Guest Reviewer: Simon Johnson on Predator Nation by Charles H. Ferguson
Simon Johnson is coauthor of 13 Bankers: The Wall Street Takeover and the Next Financial Meltdown and White House Burning: The Founding Fathers, Our National Debt, and Why It Matters To You.
Predator Nation demolishes the view that the global financial crisis was merely some sort of freak accident. Charles Ferguson makes a convincing case that the world’s banking system was brought to the brink of complete collapse in 2008–09 by a virulent combination of unchecked greed and criminal behavior.
This is an epic crime story with an apparently clean getaway, courtesy of the George W. Bush and Barack Obama administrations. Both presidents proved unwilling to hold anyone to account—or even to launch meaningful investigations.
Leading bankers walked away with billions of dollars in unjustified compensation. The costs imposed on the rest of us can be measured in the trillions of dollars.
Predator Nation provides a roadmap for prosecution, systematically covering the banks involved, the names of culpable executives, the obvious crimes, the precise laws broken, and the evidence hiding in plain sight. No doubt it will be widely ignored by our legal officials.
Ferguson’s points are also intensely political. Reckless behavior by bankers can be traced back to the bipartisan consensus around deregulating finance in recent decades. This result is a socially destructive industry with immense political power—and capable of defeating all attempts at meaningful reform. The continued predominance of rogue finance is greatly facilitated by its effective corruption of American academia and many so-called “independent experts” (documented in Charles Ferguson’s Oscar-winning movie, Inside Job.)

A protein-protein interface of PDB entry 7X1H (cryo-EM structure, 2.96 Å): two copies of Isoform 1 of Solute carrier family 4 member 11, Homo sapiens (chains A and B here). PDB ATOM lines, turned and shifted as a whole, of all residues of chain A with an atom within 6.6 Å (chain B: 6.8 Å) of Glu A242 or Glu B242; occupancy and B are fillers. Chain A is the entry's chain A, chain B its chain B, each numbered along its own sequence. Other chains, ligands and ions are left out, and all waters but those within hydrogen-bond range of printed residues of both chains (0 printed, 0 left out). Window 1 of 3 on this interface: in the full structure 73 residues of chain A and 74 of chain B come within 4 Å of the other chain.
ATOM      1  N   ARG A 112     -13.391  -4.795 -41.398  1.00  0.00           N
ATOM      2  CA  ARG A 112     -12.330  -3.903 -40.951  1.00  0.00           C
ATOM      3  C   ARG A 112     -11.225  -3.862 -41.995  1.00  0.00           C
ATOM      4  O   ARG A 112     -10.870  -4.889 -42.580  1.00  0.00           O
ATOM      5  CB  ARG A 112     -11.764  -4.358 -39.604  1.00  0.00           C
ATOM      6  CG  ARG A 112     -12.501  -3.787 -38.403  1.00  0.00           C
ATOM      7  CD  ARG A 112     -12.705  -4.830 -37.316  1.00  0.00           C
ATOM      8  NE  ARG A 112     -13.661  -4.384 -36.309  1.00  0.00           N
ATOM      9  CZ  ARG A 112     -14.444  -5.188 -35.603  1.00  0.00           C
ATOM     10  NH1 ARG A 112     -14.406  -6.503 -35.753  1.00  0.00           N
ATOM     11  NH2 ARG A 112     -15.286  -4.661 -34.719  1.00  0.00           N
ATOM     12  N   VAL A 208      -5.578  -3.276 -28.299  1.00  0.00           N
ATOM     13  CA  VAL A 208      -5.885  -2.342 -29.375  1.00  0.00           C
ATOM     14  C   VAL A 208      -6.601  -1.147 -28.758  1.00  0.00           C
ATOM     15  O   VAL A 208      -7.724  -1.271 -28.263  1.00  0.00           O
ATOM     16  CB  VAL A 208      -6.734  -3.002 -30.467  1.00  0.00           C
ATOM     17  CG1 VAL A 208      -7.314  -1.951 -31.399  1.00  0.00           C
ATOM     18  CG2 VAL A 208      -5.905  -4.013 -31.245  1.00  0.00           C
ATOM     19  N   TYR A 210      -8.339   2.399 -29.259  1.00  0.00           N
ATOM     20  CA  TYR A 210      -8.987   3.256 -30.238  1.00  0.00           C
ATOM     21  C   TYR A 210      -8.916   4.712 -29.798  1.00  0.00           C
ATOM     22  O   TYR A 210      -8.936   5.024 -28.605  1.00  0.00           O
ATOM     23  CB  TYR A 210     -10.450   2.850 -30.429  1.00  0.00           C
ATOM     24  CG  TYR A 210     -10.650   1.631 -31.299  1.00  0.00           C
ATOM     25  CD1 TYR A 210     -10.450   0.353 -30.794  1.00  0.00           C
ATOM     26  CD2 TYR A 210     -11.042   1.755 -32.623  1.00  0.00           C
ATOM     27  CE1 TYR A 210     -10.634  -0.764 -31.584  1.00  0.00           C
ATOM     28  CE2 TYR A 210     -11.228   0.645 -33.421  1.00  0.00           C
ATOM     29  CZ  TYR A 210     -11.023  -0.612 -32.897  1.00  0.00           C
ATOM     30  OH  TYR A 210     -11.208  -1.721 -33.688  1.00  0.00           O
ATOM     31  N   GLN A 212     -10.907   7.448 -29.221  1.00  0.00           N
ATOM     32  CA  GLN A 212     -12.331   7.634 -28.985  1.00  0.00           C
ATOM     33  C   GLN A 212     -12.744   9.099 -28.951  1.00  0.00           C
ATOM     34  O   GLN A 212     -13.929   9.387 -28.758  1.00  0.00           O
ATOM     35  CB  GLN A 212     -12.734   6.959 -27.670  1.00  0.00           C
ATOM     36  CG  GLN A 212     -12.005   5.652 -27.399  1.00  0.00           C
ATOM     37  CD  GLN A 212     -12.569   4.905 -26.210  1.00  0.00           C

Big banks hold American politics in a death grip. To understand this—and to start to think about how to break this grip—read Predator Nation and give a copy to everyone you know.
"A tightly argued, profusely footnoted and deeply enraged castigation of everyone involved, Predator Nation isn’t just a factually unchallengeable account of how Wall Street blew up the global economy. It’s a denunciation, a call for justice and a warning."—Salon
“With Predator Nation, Charles Ferguson sets out to finish what he started with his Oscar-winning documentary, Inside Job. This take-no-prisoners account of the financial crisis follows the money, connects the dots, names names, and asks the questions our leaders still refuse to answer: how have those responsible for the crisis not been held accountable, and how can we make sure it doesn’t happen again?” —Arianna Huffington, president and editor in chief of the Huffington Post Media Group
“There is fraud at the heart of Wall Street—deliberate intellectual, business, and political deception. Charles Ferguson is in hot pursuit. Inside Job shook up the cozy world of academic finance. Predator Nation should stir prosecutors into action. And if we fail to reform our political system, you can say goodbye to American democracy.” —Simon Johnson, coauthor of White House Burning and professor at MIT Sloan School of Management
“Ferguson presents a fierce indictment of predatory activities of parts of the financial system and of the corruption of democracy that ‘big money’ financial lobbying has caused. A book well worth reading regardless of whether you fully agree or not with all of its arguments.” —Nouriel Roubini, professor of economics and international business at Stern School of Business, New York University, and chairman of Roubini Global Economics
“The definitive financial crisis book has now been written. With an encyclopedic factual foundation to support his arguments, the ever-brilliant Charles Ferguson has given us Inside Job on steroids. The collusion between Wall Street and Washington that brought our economy to its knees is set out in a way that will have steam coming out of your ears in fury.” —Eliot Spitzer
“A deeply argued call to action from a lucid, impassioned polemicist.”—Kirkus (starred review)
“Charles Ferguson's Predator Nation is nothing less than a devastating narrative portrait of the many times Wall Street has made Main Street and others the victims of its predatory schemes. In his inimitable clear-headed style, Ferguson correctly asks, why do they keep getting away with it? Why indeed.”—William D. Cohan, author of House of Cards and Money and Power